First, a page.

Garment shops on wheels attract crowds

Shopkeepers keep most of merchandise in vehicles

Rameez Khan May 09, 2020

LAHORE: With times getting tough and unavoidable expenses mounting, many shop keepers of one of the biggest garments market of the province have set up stalls alongside roads to cater to the customers who have been waiting long for markets to open since March.

In between the vegetable market and Kareem Block signal on the residential end of Wahdat Road, were over two dozen stalls of mostly male garments.

For a city like Lahore, roads side stalls were not uncommon, however, these were no average stalls, these were stalls set up by garment shop owners of Kareem Block. Since they were no average street hawkers, so the way they had set up stalls was also less labour intensive.

Instead of putting all the merchandise on road, hung on ropes and laid on a spreadsheet, these were mostly stalls in or around their personal vehicles with much of the merchandise in the vehicle in all cases. However, some had gone to the extent of setting up proper roadside stalls but their personal vehicle parked just behind the stalls kept them apart of regular street vendors.

With most garments ranging under Rs1,000, these stalls were attracting quite a crowd, despite fasting and moderately harsh weather.

A handful of garment shops on wheels were also visible within the Kareem Block market to attend to customers scouring the market, in hopes of finding any open shop.

Surprisingly, the stalls and garment shops on wheels set up in Kareem Block were fearful about police raid ending up in confiscation of their merchandise while the on stalls alongside road seemed least bothered about authorities.

Muhammad Hasan, a garment vendor, who had set up stall alongside a filling station, said Ramazan was the month of shopping, high sales and profits whereas this year, all shop owners were struggling to make ends meet. “Shopkeepers have started their mobile garment shops from the start of this month to earn a livelihood for their families,” he said.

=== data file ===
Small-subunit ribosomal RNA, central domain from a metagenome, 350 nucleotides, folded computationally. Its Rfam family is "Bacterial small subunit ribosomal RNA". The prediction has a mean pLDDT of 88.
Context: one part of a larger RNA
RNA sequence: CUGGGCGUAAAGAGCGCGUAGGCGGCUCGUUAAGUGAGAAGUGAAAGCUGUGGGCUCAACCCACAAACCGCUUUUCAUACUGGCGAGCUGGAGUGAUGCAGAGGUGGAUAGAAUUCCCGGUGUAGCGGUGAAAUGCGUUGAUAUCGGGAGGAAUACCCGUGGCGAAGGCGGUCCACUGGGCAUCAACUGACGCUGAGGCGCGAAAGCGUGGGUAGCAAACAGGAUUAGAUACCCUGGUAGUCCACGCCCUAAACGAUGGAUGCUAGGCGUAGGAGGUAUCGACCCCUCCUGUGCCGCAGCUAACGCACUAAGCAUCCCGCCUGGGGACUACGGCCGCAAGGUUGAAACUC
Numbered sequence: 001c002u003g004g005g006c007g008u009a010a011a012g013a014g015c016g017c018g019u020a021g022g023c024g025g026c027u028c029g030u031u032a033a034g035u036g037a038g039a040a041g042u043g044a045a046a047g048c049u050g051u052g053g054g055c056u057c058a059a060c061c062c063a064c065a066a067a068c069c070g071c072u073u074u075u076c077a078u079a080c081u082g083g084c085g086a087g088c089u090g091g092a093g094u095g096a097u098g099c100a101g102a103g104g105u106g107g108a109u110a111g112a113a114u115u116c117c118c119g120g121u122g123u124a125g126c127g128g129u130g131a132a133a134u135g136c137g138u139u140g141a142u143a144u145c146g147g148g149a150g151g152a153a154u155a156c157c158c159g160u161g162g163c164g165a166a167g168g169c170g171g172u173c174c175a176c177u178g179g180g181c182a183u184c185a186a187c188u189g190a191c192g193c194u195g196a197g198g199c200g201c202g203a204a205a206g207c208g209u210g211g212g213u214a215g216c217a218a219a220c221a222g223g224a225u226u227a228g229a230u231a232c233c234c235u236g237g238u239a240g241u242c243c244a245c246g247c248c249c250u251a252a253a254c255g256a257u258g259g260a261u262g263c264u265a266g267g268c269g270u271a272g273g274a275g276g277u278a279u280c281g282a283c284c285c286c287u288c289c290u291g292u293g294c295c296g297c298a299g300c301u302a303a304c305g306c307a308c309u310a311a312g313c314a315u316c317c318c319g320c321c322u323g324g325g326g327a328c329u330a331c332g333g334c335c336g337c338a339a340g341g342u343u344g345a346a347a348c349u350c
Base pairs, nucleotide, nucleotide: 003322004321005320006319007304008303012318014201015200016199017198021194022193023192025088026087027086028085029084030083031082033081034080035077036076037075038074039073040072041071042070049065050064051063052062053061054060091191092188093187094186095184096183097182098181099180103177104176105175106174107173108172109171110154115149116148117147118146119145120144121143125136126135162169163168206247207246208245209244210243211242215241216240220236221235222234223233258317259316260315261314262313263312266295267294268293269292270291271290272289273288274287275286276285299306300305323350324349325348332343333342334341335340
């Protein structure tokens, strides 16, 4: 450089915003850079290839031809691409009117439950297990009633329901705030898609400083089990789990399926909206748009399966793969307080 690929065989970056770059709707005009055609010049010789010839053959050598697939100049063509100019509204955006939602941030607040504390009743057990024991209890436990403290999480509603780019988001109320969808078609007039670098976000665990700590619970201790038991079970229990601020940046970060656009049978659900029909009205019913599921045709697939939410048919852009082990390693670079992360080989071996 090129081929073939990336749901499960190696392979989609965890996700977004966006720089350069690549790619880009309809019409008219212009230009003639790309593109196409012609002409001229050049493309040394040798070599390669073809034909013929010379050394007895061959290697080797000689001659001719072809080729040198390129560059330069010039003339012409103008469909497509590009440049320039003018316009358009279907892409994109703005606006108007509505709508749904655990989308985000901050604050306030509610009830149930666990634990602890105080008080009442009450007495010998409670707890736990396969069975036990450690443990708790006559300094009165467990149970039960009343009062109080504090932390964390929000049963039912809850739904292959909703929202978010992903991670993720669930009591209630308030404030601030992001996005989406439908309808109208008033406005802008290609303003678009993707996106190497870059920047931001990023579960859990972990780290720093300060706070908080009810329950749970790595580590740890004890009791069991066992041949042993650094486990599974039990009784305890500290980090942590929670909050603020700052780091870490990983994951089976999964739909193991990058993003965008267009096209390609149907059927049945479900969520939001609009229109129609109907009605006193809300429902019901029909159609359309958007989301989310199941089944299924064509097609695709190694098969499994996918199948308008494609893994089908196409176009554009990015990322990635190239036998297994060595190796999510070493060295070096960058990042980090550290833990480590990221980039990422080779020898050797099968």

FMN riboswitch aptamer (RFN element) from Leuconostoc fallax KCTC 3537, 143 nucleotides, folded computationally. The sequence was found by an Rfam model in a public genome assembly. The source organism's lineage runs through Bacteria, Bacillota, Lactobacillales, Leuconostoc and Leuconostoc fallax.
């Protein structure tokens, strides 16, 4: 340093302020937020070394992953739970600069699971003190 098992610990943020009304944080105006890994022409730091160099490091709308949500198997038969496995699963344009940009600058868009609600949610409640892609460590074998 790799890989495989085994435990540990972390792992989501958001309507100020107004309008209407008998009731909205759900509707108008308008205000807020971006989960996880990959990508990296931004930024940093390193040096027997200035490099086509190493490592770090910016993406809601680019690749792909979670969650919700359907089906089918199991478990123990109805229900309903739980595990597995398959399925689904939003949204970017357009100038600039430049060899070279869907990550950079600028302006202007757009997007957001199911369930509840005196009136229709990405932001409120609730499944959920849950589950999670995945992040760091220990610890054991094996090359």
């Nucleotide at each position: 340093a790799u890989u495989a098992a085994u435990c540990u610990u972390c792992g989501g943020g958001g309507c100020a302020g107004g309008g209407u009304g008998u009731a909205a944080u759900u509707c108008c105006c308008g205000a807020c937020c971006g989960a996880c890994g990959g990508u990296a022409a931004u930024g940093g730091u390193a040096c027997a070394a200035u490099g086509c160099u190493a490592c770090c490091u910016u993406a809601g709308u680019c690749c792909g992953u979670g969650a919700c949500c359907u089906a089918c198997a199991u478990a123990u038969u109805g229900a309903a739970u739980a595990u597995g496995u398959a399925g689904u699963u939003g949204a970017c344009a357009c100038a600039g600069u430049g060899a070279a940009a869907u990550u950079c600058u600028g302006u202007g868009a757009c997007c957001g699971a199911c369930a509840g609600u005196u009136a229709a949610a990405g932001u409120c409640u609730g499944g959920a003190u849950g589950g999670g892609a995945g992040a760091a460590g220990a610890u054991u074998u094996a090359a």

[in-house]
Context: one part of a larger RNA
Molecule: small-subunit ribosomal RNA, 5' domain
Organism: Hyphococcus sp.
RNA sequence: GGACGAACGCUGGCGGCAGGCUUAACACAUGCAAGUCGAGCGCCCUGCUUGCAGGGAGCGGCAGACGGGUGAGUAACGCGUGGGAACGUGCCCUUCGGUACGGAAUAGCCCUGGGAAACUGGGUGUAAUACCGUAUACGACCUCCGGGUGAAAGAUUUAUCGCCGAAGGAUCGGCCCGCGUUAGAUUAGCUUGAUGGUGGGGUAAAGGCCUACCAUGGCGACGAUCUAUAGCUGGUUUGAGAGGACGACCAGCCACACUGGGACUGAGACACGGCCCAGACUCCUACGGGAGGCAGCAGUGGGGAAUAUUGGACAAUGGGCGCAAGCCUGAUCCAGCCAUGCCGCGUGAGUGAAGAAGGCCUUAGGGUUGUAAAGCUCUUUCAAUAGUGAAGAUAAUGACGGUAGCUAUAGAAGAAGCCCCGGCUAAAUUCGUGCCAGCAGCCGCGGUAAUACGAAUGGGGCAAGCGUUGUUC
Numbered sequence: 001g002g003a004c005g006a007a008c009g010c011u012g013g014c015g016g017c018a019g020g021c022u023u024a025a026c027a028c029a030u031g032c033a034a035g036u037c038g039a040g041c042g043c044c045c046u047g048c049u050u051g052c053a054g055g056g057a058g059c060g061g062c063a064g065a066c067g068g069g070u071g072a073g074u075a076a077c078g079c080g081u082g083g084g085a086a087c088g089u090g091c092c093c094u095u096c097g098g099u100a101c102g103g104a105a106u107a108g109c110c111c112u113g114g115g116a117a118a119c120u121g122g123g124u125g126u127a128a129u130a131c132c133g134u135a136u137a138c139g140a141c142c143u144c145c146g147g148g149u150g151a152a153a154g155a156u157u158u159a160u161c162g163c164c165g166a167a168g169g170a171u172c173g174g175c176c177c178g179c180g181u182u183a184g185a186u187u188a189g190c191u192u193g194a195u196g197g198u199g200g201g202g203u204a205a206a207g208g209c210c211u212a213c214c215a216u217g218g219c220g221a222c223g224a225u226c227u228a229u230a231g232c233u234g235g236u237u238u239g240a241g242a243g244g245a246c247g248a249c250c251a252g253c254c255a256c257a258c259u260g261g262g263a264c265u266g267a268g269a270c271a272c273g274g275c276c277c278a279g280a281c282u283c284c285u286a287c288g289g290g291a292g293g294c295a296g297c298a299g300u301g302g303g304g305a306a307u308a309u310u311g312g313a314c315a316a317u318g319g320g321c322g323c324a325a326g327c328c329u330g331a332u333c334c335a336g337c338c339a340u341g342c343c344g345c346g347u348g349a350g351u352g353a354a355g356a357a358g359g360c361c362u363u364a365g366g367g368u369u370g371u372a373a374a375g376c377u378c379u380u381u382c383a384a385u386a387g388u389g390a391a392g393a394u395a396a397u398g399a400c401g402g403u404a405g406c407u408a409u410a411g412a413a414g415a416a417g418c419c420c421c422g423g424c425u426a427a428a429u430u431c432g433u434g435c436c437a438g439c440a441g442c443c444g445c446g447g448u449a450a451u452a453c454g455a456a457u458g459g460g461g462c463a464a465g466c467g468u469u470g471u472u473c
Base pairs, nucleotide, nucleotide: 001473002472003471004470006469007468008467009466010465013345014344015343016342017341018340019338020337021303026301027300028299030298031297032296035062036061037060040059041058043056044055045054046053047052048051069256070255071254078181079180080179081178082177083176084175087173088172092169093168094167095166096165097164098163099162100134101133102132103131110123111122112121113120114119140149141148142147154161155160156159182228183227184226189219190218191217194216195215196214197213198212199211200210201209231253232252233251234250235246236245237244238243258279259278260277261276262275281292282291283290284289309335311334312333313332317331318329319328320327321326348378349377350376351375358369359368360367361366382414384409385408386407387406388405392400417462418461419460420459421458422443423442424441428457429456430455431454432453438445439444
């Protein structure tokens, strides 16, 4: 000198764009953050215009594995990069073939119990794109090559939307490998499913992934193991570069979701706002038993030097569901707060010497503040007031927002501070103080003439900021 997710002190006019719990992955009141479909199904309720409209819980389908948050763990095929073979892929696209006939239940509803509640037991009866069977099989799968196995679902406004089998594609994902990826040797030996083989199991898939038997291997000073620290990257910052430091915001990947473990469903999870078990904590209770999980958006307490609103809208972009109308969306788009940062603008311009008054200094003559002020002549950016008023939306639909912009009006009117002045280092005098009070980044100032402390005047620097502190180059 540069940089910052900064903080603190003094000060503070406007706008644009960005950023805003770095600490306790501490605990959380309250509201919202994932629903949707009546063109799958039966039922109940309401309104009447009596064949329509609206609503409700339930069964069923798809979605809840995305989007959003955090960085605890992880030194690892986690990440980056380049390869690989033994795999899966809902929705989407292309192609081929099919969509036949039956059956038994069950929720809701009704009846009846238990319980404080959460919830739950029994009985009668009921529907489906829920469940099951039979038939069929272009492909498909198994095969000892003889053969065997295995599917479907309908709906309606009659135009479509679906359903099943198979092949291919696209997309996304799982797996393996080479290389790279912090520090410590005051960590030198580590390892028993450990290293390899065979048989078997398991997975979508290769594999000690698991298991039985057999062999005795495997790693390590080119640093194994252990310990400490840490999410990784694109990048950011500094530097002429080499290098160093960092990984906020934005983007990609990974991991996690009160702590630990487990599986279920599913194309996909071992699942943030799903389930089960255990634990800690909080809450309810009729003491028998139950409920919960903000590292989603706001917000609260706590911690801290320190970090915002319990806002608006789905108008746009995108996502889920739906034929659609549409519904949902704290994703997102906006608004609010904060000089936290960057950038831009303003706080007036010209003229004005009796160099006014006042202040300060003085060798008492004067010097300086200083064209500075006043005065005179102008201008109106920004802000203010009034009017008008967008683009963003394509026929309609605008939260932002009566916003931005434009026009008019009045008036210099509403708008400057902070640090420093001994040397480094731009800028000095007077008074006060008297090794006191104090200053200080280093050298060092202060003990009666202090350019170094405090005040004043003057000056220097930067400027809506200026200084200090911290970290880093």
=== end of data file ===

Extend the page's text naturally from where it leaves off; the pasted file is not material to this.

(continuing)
“Selling merchandise on the roadside has its own demerits. Customers don’t give good prices for anything. For an article that can fetch Rs1,100 to Rs1,200 easily, customers price it at Rs500 even less than our own cost.”

He said then there was a fear of police. “If we get caught, our merchandise is confiscated for a day. For that selling in a vehicle, they just close the door, and speed away.”

A shop owner, who had set up stall almost opposite to a fast-food shop, said they had to pay the utility bills, school fees and meet the daily household expenses.

He said they could have survived for a month, but over that is not possible. “Though it is not a profitable venture, still it is better than sitting at home. Something was better than nothing,” he said.

Muhammad Huzaifa, a salesman at a garments shop in Kareem Block, said his shop owner had set up this roadside stall from last week.

Zahid Iqbal, the00 owner of the garment shop, said that they were hoping that the government would allow the markets to partially open on Monday. He said it would spell doom for many people directly and indirectly associated with garments businesses if the markets were not opened.

Other businesses have also adopted a desperate measure to keep their businesses partially operational. For instances, barbers were attending to their clients at their residences, tailors working from personal precincts while interestingly for businesses that cannot give door-to-door service or work from home, have taken a more extreme and unique approach.

Published in The Express Tribune, May 9th, 2020.

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